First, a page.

Campoli Presti: John Miller 'Counterpublics' (until 4th October 2015)

At a time where such drastic cuts are being made to the arts, the notion of a generalised 'public' (especially in the sense of providing an education to the public in art and design) can rightly be explored, if not challenged. The title alone of this exhibition at Campoli Presti, E2, Miller's third at the gallery, is indeed provocative, as we are already expected to provide some kind of analysis on what such a term might imply. The artist's use of humour and popular culture against meticulous, intricate acrylic drawings sets up a firm preliminary contrast with which to observe the work in 'Counterpublics', presenting digital, or digitised, works against realism.

Inhabiting space and ways in which this can be done is an ongoing theme in contemporary art, and one that is unlikely to conclude any time soon. According to the exhibition's press release, Miller is concerned with the "repressive aspects of Western ideology", and the overbearing weight of capitalism is certainly prevalent in 'Counterpublics', to the extent that it offers a sinister reading of the work.

Installation view of 'Counterpublics' by John Miller
Image courtesy of Campoli Presti
www.campolipresti.com

'1, 2, 3' is one of the first images on display. Interestingly, there is not a sequential narrative throughout the exhibition, in that each piece must be viewed in its respective place. Instead, the contrast of Miller's 'Game Show' series alongside the 'The Middle of the Day' drawing series provides sufficient evidence with which to understand the artist's thought process. '1, 2, 3' is the first of the former series, and, rather humorously, depicts something of a screenshot from the long-running television show, 'The Price is Right'. Given that the piece is 'dye sublimated print on polyester' further enhances the issue of capitalism, consumerism and loss of individual identity in the exhibition. Bright primary colours, which will be very familiar to viewers of light entertainment television, are employed alongside a distinct lack of human presence and personality. This uncomfortable environment conveys the artificiality of visual representations of a 'public'. 

As with the title of this piece, it is numerical values that dominate the canvases featured in the 'Game Show' series. Considering 'The Price is Right' retroactively, it is not the names, faces or idiosyncrasies of the various contestants that viewers now remember, it is the garish colours, lights, novel games and cash prizes. Reflecting this back to our own society and culture, (I use the term 'culture' lightly, as contemporary consumerism transcends and eradicates histories and traditions ruthlessly in favour of profit) we see how possession and gain dominates our mindsets to the point of potentially deteriorating human relationships.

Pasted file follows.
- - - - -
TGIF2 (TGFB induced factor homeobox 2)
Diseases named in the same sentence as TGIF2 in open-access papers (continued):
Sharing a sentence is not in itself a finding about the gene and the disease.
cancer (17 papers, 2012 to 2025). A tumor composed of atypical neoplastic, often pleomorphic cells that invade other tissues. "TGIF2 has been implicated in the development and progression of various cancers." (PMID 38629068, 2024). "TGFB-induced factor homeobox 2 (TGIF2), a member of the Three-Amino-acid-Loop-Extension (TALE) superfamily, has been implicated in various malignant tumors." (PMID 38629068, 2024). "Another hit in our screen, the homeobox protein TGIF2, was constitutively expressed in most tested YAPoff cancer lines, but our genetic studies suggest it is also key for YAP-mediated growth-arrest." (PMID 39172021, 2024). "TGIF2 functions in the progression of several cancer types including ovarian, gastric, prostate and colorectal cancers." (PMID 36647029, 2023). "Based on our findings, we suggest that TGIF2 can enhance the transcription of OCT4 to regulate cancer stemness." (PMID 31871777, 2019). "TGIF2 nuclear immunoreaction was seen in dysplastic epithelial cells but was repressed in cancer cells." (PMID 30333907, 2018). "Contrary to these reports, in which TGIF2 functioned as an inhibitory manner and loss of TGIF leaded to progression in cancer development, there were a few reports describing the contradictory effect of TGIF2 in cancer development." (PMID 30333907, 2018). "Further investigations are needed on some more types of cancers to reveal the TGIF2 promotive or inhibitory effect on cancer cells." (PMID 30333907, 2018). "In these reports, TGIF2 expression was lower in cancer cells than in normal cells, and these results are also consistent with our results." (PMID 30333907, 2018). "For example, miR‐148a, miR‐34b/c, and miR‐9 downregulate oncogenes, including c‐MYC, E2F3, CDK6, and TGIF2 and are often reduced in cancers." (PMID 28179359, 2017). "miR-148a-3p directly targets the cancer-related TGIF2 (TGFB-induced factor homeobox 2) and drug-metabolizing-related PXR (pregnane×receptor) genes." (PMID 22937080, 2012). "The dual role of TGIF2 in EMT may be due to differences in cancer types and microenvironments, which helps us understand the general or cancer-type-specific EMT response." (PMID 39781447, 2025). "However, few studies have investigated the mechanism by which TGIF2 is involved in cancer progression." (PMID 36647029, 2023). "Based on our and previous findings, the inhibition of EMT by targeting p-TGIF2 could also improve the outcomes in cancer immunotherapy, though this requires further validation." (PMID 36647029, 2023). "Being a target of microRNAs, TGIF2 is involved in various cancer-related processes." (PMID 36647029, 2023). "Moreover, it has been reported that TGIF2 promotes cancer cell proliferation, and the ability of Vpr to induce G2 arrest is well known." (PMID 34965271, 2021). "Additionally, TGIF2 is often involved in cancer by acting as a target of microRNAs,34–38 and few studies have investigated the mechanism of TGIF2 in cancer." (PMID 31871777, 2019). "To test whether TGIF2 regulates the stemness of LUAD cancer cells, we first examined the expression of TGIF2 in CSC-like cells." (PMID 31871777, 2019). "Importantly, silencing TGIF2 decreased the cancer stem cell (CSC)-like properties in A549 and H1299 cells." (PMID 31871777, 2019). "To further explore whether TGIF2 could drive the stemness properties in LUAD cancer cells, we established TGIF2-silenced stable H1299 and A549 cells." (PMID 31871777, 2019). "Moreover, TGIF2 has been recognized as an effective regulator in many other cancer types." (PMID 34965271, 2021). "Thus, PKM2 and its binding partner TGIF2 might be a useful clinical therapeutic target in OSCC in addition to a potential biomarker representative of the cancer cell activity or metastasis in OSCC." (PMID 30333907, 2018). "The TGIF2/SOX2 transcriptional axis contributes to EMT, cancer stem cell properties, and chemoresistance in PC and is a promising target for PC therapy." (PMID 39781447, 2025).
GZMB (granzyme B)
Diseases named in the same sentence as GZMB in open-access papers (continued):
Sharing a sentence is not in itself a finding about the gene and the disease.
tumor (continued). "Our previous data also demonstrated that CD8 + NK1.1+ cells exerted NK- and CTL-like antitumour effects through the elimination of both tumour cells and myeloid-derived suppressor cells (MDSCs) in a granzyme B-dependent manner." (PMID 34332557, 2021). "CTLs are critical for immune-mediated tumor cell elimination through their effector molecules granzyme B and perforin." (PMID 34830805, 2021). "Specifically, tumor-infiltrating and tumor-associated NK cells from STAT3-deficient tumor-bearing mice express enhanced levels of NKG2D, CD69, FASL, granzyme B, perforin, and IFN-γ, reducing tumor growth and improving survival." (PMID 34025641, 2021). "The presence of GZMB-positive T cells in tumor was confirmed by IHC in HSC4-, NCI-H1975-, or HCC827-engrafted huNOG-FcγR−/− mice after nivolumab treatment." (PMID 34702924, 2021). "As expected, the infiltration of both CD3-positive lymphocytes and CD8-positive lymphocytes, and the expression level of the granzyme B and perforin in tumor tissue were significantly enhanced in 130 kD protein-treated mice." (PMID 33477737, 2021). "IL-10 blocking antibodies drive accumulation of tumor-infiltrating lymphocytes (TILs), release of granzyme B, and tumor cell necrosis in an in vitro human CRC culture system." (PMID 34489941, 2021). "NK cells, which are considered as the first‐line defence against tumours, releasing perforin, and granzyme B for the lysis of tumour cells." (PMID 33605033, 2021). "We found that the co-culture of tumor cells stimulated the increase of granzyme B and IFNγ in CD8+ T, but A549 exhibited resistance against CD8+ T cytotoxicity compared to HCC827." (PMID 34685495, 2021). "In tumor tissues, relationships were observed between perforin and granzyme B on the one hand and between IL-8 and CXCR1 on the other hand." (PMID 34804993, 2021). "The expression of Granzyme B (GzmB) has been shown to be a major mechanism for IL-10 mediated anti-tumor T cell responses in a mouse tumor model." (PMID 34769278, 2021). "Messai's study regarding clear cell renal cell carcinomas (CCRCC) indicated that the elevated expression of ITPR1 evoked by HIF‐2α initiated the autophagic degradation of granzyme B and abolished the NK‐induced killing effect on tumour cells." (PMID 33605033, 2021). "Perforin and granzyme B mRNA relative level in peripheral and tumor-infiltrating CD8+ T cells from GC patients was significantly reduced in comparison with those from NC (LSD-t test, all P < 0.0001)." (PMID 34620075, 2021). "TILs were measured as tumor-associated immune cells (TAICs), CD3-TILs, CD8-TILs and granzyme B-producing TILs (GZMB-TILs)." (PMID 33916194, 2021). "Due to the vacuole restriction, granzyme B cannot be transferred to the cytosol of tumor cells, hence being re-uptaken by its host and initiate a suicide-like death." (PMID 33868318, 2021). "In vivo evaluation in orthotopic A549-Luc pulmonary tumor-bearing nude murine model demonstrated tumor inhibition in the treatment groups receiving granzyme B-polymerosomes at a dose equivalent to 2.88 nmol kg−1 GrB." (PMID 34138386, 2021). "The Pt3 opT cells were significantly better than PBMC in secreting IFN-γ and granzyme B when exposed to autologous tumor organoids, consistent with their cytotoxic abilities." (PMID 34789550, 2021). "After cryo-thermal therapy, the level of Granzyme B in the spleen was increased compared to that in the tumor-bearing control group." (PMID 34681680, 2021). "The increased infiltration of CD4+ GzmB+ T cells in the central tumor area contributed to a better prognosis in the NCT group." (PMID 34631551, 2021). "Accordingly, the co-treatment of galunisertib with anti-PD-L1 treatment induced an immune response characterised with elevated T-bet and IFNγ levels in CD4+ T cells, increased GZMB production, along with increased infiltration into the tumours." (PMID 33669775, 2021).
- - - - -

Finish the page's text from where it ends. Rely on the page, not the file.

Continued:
This solitude is also rather alarming in the second, concurrent segment of the exhibition, the various 'Untitled' acrylic drawings from Miller's observations of street life, between midday and 2pm. Candid shots are then developed into drawings, showing cut-out, life-size figures in between activity, ie travelling to work. Of the figures captured alone, there is the recurring symbol of the white headphones, automatically associated with Apple, and Starbucks cups. Again it is alarming that the eye is more inclined to acknowledge and recognise commercial logos and products than identify with the faces of the people who are a part of Miller's study.

Installation view of 'Counterpublics' by John Miller
Image courtesy of Campoli Presti
www.campolipresti.com


In the almost blinding whiteness of the Campoli Presti gallery space, both the bright colours of the digital manipulations in '1,2,3' and 'Time is Money' and the intricate drawings of the 'The Middle of the Day' work well in complementing and accentuating the issues prevalent in each other. Using imagery from the everyday, along with popular culture, has been proven as a highly effective way to intertwine daily issues with more urgent matters on a larger scale, thus leaving a space for anticipating Miller's upcoming work.

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